By Abel Veiga (AFP) – Aug 5, 2011
SAO TOME — Sao Tome's first post-independence president Manuel Pinto da Costa, the communist-era ruler for 15 years, is poised to retake power in elections Sunday in the small, impoverished African country.
Pinto da Costa goes into the second round of voting after a comfortable win against National Assembly speaker Evaristo Carvalho in the first bout last month, and with the backing of most of the eliminated candidates.
Both men standing in the run-off have campaigned on bringing stability to Sao Tome and Principe, a country of two main islands off western Africa which has seen 18 prime ministers since democracy in 1990 and several coup attempts.
But Pinto da Costa, an iron-fisted president under a one-party system from 1975 to 1990, has the edge after securing nearly 36 percent of votes in the first round compared to nearly 22 percent for his rival.
Third-placed Delfim Neves, Democratic Convergence Party vice president, has urged his supporters to choose Pinto da Costa, who his running as an independent, "after an analysis of the social plan of the two candidates."
Defeated candidates from the Movement for the Liberation of Sao Tome and Principe (MLSTP), Aurelio Martins and ex-prime minister Maria das Neves, have also backed Pinto da Costa, a founding member of the party.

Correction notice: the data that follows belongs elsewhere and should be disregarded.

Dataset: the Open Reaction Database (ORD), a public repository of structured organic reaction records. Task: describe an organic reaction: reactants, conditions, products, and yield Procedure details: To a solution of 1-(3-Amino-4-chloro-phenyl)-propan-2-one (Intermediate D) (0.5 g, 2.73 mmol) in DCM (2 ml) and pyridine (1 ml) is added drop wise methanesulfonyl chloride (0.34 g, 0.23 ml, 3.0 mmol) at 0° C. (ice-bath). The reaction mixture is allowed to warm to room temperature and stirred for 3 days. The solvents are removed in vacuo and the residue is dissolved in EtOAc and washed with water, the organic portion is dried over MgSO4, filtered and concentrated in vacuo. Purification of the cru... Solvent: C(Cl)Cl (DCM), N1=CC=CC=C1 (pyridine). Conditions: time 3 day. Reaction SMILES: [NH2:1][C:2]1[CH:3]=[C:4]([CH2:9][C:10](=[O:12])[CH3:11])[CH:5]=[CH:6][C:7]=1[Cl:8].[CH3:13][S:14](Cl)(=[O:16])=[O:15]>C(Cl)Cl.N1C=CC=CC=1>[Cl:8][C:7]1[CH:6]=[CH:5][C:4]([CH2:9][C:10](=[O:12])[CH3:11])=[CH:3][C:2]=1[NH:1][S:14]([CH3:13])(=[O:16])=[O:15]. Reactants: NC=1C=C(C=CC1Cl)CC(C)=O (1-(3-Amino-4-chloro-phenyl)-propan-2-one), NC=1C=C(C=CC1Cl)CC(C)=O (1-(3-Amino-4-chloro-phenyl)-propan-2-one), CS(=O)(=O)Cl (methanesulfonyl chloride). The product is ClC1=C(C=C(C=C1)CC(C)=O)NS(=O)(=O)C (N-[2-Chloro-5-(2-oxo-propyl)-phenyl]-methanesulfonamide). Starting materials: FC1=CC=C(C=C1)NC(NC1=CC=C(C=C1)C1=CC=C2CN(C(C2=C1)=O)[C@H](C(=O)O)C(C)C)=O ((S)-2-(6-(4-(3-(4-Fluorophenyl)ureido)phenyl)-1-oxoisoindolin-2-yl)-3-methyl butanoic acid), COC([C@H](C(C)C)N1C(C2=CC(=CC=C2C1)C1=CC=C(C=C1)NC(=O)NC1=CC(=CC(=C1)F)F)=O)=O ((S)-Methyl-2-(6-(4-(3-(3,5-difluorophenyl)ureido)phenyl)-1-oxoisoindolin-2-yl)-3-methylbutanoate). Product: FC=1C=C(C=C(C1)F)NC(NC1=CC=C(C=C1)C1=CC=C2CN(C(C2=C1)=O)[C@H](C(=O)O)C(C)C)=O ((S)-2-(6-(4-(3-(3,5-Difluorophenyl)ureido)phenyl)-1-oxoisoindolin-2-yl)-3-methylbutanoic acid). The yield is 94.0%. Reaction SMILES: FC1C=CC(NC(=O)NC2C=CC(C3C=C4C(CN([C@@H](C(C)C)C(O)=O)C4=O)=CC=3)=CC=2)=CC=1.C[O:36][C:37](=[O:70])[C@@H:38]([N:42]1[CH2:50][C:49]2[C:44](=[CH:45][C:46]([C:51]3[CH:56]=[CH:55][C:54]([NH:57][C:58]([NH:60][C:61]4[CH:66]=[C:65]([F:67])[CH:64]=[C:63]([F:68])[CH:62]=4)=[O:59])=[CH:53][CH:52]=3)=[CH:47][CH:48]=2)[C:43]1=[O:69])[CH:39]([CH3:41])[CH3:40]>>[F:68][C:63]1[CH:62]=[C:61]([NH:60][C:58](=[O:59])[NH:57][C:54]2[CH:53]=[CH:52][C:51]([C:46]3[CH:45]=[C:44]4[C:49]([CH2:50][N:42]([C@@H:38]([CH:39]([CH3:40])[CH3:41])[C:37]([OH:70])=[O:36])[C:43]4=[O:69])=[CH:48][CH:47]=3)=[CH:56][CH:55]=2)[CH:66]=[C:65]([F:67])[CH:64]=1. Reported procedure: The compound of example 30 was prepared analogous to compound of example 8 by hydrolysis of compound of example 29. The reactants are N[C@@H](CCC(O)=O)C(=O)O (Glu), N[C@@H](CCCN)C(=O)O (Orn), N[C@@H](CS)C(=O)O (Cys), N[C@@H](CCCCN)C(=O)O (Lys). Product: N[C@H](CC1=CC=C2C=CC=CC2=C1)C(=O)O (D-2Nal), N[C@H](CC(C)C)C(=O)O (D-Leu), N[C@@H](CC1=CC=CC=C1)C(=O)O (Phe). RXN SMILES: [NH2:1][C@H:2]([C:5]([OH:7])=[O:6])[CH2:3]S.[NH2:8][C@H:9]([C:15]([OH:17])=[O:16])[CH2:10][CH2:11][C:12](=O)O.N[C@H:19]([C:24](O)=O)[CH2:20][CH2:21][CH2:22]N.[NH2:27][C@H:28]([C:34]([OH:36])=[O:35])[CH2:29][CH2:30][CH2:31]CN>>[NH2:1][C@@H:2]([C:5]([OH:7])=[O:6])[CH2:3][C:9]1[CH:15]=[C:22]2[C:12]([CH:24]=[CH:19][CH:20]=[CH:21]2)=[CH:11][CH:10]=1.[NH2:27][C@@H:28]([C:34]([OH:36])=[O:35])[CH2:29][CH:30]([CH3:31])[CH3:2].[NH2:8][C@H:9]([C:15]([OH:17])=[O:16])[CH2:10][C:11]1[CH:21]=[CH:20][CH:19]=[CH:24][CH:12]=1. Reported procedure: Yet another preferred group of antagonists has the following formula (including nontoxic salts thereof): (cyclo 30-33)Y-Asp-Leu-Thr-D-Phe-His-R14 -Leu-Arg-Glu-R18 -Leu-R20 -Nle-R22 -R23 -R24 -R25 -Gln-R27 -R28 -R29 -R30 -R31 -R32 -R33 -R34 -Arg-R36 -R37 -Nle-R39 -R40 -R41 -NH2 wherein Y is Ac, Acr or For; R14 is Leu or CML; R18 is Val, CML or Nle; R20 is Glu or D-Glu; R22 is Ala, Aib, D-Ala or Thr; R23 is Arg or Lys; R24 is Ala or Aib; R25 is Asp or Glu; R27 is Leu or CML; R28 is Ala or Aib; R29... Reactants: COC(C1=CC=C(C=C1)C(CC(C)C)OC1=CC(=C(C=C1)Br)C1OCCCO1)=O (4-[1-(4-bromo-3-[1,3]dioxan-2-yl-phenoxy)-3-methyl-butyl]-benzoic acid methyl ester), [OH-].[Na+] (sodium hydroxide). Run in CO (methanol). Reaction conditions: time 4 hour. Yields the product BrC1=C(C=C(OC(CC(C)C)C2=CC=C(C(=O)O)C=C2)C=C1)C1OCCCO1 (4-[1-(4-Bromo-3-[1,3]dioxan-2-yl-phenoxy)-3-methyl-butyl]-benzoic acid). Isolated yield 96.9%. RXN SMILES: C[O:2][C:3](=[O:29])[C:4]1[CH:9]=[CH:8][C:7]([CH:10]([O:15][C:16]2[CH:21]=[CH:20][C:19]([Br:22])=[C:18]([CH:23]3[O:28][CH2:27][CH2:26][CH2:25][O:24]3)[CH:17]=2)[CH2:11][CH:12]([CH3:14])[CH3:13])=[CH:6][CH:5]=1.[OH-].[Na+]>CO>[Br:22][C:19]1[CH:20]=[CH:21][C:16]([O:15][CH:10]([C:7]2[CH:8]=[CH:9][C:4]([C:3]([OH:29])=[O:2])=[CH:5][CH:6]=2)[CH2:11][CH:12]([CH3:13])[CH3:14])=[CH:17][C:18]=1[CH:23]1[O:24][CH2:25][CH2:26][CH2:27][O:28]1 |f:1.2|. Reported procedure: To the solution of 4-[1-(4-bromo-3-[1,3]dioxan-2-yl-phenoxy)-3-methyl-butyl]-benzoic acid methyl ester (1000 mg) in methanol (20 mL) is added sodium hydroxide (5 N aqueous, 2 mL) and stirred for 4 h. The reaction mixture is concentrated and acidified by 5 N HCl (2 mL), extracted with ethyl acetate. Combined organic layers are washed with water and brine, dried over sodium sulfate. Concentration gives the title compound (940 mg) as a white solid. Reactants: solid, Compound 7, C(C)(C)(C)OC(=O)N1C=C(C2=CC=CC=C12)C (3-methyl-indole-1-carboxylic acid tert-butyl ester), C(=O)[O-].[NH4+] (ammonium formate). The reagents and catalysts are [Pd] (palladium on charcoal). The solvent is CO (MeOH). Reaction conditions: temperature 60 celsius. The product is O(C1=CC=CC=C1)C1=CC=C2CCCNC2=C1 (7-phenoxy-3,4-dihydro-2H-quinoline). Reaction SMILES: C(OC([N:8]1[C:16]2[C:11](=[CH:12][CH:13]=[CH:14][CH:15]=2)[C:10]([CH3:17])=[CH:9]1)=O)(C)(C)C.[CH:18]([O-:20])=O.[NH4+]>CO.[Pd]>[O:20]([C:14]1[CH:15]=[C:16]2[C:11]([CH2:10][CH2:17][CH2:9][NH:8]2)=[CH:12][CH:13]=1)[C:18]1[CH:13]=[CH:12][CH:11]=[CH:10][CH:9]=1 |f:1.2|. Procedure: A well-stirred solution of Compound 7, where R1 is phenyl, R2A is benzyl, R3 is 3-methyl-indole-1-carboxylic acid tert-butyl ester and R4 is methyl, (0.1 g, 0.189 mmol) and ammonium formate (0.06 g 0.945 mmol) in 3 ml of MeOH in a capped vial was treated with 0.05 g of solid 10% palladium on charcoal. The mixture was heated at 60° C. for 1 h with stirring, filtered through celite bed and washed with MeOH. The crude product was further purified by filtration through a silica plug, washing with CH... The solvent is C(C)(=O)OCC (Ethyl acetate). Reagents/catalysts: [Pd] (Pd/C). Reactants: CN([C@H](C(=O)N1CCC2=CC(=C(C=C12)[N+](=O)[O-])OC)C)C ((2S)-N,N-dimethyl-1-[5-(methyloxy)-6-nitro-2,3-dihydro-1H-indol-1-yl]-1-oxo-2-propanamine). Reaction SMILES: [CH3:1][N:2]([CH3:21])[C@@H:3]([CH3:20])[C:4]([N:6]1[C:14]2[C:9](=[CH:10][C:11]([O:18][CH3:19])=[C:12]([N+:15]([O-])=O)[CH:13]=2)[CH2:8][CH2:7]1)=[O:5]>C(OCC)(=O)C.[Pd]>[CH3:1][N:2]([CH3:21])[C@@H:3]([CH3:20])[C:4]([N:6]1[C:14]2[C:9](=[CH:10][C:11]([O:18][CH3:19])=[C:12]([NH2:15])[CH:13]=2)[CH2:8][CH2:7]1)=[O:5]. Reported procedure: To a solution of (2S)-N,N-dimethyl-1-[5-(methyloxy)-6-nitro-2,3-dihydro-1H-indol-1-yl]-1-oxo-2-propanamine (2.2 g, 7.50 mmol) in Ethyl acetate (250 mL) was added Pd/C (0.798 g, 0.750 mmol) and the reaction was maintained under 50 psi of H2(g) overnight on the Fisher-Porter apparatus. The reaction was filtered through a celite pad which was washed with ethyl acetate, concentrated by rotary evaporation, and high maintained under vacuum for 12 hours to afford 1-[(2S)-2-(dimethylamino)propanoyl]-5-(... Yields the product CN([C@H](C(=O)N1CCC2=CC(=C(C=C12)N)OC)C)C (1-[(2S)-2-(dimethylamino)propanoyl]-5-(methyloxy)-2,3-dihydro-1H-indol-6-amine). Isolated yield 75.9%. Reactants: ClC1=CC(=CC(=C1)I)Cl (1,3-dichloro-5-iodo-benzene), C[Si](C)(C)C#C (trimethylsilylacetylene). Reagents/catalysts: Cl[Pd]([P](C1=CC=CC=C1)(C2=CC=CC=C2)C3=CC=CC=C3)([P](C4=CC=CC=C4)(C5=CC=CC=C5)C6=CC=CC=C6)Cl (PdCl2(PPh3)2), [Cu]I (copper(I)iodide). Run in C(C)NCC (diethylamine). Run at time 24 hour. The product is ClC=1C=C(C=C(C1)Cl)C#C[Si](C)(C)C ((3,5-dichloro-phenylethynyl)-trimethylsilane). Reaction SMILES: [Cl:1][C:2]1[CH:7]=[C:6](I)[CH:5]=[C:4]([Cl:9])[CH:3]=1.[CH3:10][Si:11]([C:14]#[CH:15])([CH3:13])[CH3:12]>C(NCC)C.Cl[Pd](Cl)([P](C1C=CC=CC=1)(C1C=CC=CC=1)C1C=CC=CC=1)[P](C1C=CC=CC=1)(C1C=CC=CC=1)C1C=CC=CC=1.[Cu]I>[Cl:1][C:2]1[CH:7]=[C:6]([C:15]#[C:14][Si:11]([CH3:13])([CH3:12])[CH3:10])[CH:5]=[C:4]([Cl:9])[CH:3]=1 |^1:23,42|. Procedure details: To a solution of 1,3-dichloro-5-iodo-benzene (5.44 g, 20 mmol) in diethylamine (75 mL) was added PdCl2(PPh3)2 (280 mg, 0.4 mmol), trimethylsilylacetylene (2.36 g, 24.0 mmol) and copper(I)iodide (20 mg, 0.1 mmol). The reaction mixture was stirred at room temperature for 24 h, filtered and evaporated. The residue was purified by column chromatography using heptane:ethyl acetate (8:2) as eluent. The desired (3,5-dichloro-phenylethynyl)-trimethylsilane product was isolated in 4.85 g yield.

"Pinto da Costa's plan could bring more hope to our country," das Neves said.
Besides promising stability, the 73-year-old candidate has vowed to tackle corruption, a scourge undermining development in the Gulf of Guinea country that is classed as one of the poorest in the world.
"I am going to do everything I can to put the country on the path of development, overcoming instability, poverty and corruption. It is possible," he said during campaigning.
But some observers say his human rights record as president was alarming and a new tenure could herald another authoritarian era.
His 70-year-old challenger Evaristo Carvalho has twice served as prime minister: under Miguel Trovoada, the first democratic-era leader, and for current President Fradique de Menezes, who cannot run again after two terms.
Carvalho is from the Independent Democratic Action (ADI) party, which won 2010 parliamentary elections and is the party of Prime Minister Patrice Trovoada -- a factor he says backs his pledge to bring stability.
"My main objective for winning elections on Sunday is to convince the more than 29,000 voters who did not vote to vote massively for my candidature, which offers the best conditions for stability for our country," he said.
"I know Prime Minister Patrice Trovoada well. I know the government programme of the ADI. All that offers me the opportunity to ensure an institutional relationship of stability for the development of the country."
The nation of 92,000 eligible voters is in almost permanent financial crisis and international aid makes up 80 percent of its budget.
It is one of the few countries in the Gulf of Guinea not to have started drilling for oil but economic and diplomatic sources say this could start in 2014.
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